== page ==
More commissions followed. Word got around. At the time, there were only two other ski artists operating in North America, perhaps the world: Bill Brown and Hal Shelton, the legendary cartographer who had revolutionized topographical maps in the 1950s and ‘60s. But Shelton had more or less hung up his brush, and Brown was keen to explore other projects. Without really trying, Niehues had cornered the ski trail map market.
By the 1990s, he was painting 12 hours a day, seven days a week, resting his arm in a sling when it became too painful to lift the brush. “It takes about a week to sketch a large ski area, and three weeks to finish the final painting. I used to have them lined up through the summer months. Some years, I’d do 20 maps. Other years about 12.”
Niehues painted the trail map for Vail in Eagle County, the third biggest ski resort in the United States. He copied Winter Park onto Kodachrome slides and sent them to every ski resort he could think of, along with a note: “A quality illustration reflects a quality ski experience.”
This is something Niehues firmly believes. Only human hands can capture the specific geometry of the slopes. They have to be painted the way they’re skied. “If you see a computer map image, you instantly know it’s been done by a computer,” he says. “It’s sterile. It reminds you of the office. With hand illustrations, you have so much variation in brush strokes and color, the amount of water in your brush. I can get to the top of the mountain, I can look around, I can feel it. That’s important.”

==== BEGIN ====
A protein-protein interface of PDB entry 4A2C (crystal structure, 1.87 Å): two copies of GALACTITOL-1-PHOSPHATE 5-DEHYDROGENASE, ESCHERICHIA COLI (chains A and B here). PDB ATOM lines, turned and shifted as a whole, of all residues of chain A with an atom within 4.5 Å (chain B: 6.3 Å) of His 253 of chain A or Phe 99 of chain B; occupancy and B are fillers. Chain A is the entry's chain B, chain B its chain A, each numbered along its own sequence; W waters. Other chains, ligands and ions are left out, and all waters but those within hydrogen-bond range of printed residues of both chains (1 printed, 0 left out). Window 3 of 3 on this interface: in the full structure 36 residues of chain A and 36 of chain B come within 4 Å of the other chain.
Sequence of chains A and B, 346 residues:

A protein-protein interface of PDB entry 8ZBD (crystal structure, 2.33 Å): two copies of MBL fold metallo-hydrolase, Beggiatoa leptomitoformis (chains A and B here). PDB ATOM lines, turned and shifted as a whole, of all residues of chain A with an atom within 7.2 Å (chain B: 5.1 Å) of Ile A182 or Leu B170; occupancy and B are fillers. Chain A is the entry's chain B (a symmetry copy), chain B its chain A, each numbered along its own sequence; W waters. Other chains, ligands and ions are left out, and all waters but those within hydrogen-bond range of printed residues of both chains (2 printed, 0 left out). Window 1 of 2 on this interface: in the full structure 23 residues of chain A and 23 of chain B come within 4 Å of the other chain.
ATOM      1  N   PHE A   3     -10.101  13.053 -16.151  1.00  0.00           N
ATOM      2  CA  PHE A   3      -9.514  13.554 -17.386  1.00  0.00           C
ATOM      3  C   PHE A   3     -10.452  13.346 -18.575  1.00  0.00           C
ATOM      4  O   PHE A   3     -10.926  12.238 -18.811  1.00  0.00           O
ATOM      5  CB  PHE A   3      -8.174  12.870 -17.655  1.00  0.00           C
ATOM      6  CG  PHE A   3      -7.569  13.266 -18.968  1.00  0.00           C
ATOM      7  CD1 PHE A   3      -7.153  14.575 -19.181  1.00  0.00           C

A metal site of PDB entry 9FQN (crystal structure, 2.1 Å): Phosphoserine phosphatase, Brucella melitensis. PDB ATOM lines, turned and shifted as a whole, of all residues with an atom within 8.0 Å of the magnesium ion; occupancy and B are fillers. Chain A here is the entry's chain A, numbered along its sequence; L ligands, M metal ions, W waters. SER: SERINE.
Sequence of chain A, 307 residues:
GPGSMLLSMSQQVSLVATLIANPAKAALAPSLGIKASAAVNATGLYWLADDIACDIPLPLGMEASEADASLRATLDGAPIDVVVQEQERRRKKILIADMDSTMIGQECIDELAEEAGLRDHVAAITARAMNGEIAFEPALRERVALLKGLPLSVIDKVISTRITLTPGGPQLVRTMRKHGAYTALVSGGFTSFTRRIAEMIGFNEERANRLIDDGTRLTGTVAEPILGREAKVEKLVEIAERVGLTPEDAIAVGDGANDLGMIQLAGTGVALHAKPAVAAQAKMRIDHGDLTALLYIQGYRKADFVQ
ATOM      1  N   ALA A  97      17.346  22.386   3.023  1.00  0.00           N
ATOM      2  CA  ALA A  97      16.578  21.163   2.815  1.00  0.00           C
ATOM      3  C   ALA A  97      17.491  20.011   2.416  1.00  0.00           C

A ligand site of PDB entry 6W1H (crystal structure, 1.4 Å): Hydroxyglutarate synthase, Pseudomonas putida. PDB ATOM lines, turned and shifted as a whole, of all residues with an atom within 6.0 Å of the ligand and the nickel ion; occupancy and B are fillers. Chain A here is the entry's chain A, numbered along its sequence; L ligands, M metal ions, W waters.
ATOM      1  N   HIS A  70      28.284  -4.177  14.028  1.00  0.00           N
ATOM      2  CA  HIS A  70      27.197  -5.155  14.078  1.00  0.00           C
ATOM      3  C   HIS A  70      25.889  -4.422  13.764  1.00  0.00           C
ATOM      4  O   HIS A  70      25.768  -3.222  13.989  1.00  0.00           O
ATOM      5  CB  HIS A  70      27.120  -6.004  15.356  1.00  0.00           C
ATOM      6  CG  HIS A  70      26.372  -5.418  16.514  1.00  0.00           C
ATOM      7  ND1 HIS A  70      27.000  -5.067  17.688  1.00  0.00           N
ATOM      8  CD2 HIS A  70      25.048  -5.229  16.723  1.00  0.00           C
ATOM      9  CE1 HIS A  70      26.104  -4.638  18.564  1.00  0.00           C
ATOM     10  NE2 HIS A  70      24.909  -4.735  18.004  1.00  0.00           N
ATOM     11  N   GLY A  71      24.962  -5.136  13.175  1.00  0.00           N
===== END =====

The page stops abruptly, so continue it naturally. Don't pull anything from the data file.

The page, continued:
A former client, Greg Ralph from Colorado’s Monarch Mountain, told a reporter in 2007, “It’s like hearing Michelangelo is available to paint the ceiling. You say, ‘Cool, we’ll take him.’”
Most ski trail maps begin the same way. In the old days, Niehues would hang out the side of a light plane or helicopter, a thousand feet above the ground, shooting aerials with his 35mm camera. (These days he uses a Nikon D7100 with an 18-2000mm zoom lens). Ski trail maps are usually painted from a god-like angle, gazing downward from the clouds, but the greatest challenge is flattening the perspective, squashing a three-dimensional mountain onto a Cartesian plane.
“Some mountains have 360 degrees of slopes,” Niehues says, “I have to fit them all onto one flat sheet.” Trails have to run vertically down the page. Specific gradients are measured in shades of ice blue. Each frosted conifer is carved by hand.
Niehues stitches the aerial shots together into an initial sketch, then sends it to the client for approval. “I tell them to visually ski down the sketch,” he says, “take a run and mentally ski down it.” Once the mountain skeleton is established, Niehues begins blocking in colors using gouache (pronounced guh-wash), an opaque watercolor that’s easy to fix and manipulate. With each pass he re-wets the canvas, adjusting the light, filling in the foliage, capturing relative levels of steepness.
It’s meticulous, painstaking work. Each 30×40-inch painting will be scanned at the photo lab in pin-point, 300mb detail (for later enlargement on mountain signage), so there’s no room for shortcuts. Bill Brown and Hal Shelton used to paint trees quickly, using textured sponges, but Niehues didn’t like the technique. In his maps, 10,000 trunks receive 10,000 brush strokes.
In the niche discipline of ski trail maps, Niehues has achieved artistic pre-eminence. He’s the Old Master of the mountains. A former client, Greg Ralph from Colorado’s Monarch Mountain, told a reporter in 2007, “It’s like hearing Michelangelo is available to paint the ceiling. You say, ‘Cool, we’ll take him.’”
But Niehues admits his ski map career might be drawing to a close, if only because there is a finite amount of mountains in the world. “You do paint yourself out of a job in some ways,” he says. “It’s a pretty small market, and it can’t really support more than one ski trail artist at a time. I was lucky enough to be one.”
James Shackell is a freelance journalist with words in The Huffington Post, Red Bull, Canadian Traveler and Smith Journal. One day, he'll be bumped to business class, and you'll never hear the end of it.